Publisher Q&A2: David Schoerner of Hassla Books
Last year we posted a "Publisher Q&A" series, featuring 12 short interviews with a range of publishers including Alec Soth, Shane Lavalette, Bryan Formhals, and Jason Fulford on their presses and the state of the publishing market (see the site links page for more links). It was a popular series, and we've decided to go ahead and add another 12 entries to the series with more extended questions. The first post of this new series was with Éanna de Fréine of The Velvet Cell, a London-based publisher of photography books. Today we follow with David Schoerner of Hassla Books.
Publication: Hassla Books
Location: New York City, New York
Type of publication: book
fototazo: What is the back-story on how Hassla formed? Was there a particular need in the industry that you saw and sought to fill?
David Schoerner: Hassla began when I was in my final year of undergrad. I had been working at a magazine for a couple years, but was becoming more interested in the book form, particularly smaller artists books and catalogs. I started Hassla by first publishing a book of my own photographs and then began working with other artists.
f: What are the particular or unique strengths of the books Hassla publishes? What separates it from other publishers?
DS: The range of work we publish and artists we work with.
f: What is your process for deciding what to publish?
DS: Theres no real process. At the moment I don't take submissions, it comes from me seeing something somewhere, becoming interested and finding out more about the artist and work, and then approaching them to see if they'd like to work on something together.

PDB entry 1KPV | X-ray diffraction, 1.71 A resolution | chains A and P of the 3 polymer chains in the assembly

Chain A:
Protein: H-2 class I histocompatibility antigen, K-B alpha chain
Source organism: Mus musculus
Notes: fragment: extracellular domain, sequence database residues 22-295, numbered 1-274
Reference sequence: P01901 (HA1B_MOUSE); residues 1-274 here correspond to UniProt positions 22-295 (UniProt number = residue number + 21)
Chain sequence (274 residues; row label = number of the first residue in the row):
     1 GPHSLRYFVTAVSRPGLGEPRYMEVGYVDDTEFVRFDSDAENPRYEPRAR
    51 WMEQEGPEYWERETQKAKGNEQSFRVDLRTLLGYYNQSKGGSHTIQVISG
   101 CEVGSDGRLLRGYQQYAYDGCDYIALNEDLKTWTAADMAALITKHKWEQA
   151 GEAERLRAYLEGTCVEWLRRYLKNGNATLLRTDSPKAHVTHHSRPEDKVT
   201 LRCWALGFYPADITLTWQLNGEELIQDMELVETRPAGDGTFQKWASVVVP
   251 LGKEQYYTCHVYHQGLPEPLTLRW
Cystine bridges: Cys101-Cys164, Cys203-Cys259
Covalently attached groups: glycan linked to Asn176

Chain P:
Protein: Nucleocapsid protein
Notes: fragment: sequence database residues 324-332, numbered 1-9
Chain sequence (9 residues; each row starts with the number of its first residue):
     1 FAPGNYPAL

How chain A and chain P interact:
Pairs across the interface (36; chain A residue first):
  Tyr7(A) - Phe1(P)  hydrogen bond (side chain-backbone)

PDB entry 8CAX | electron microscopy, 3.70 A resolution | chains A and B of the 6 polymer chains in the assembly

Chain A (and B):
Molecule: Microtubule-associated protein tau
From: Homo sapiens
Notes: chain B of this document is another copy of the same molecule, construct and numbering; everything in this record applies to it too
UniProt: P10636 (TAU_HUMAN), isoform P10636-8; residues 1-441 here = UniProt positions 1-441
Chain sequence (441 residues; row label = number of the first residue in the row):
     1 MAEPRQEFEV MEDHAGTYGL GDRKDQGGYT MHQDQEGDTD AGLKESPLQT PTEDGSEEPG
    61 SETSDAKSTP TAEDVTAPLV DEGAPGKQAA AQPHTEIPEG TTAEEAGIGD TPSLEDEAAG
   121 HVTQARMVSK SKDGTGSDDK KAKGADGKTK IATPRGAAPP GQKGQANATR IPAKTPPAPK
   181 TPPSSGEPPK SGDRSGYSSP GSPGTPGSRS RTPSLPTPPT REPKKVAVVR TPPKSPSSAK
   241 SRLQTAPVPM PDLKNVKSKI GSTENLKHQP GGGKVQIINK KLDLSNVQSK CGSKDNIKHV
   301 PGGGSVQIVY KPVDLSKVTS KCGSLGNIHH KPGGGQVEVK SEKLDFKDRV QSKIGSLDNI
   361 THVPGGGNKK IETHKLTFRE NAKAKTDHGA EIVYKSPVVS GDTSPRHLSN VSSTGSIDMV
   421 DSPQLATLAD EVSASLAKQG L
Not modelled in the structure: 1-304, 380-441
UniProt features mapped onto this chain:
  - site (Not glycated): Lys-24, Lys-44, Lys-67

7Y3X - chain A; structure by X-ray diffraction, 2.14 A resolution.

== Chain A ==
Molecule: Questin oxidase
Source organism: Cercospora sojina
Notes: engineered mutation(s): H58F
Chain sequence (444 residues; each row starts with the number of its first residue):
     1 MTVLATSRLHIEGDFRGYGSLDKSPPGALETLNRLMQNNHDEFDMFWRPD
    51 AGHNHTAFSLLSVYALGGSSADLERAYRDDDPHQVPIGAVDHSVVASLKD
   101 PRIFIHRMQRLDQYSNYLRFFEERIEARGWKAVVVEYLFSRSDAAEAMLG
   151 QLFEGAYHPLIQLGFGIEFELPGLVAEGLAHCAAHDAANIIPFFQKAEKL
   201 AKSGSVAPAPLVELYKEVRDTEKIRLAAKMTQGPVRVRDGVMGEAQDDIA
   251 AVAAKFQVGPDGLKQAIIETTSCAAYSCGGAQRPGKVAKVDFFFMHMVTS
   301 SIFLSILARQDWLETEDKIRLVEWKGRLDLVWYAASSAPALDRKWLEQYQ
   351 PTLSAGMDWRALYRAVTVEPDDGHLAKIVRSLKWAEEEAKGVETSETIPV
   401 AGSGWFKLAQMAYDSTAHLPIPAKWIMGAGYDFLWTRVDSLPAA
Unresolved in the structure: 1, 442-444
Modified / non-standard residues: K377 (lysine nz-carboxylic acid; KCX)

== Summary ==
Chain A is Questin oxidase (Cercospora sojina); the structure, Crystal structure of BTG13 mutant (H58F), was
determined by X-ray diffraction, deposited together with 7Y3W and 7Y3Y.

f: How do you view the contemporary landscape of photography books as a product and as a market in relation to the past?
DS: Hassla began right at the start of what seems to have become a resurgence in the artist book and photo book. A lot of the books that are being produced today seem to be tied to the books artists were making back in the 60's and 70's.
f: What do you believe are the strengths and inherent limitations of the photobook format, as opposed to showing photographs on a wall or in a digital or multi-media format?
DS: Its just another way to view work. Some work fits better within a book form. The book allows the viewer to have a much more intimate relationship with the work through its tactile qualities.
f: Is a photographer’s style, voice, or “sensibility” something equally apparent in their photobooks as in their images?
DS: I don't know if its something thats equally apparent, but I do think an artist's sensibility is something that can come through in their books.
f: What has been your highlight in working with the company?
DS: Founding Hassla and slowly making it what it has become today. Also, having the opportunity to meet and work with so many amazing artists. It's always a great feeling when I reach out to an artist I'd like to work with and they say yes.
f: What are your next steps for Hassla?
DS: Keep publishing books. Hopefully, it will continue to grow and expand. We just released a new book with the artist N. Dash.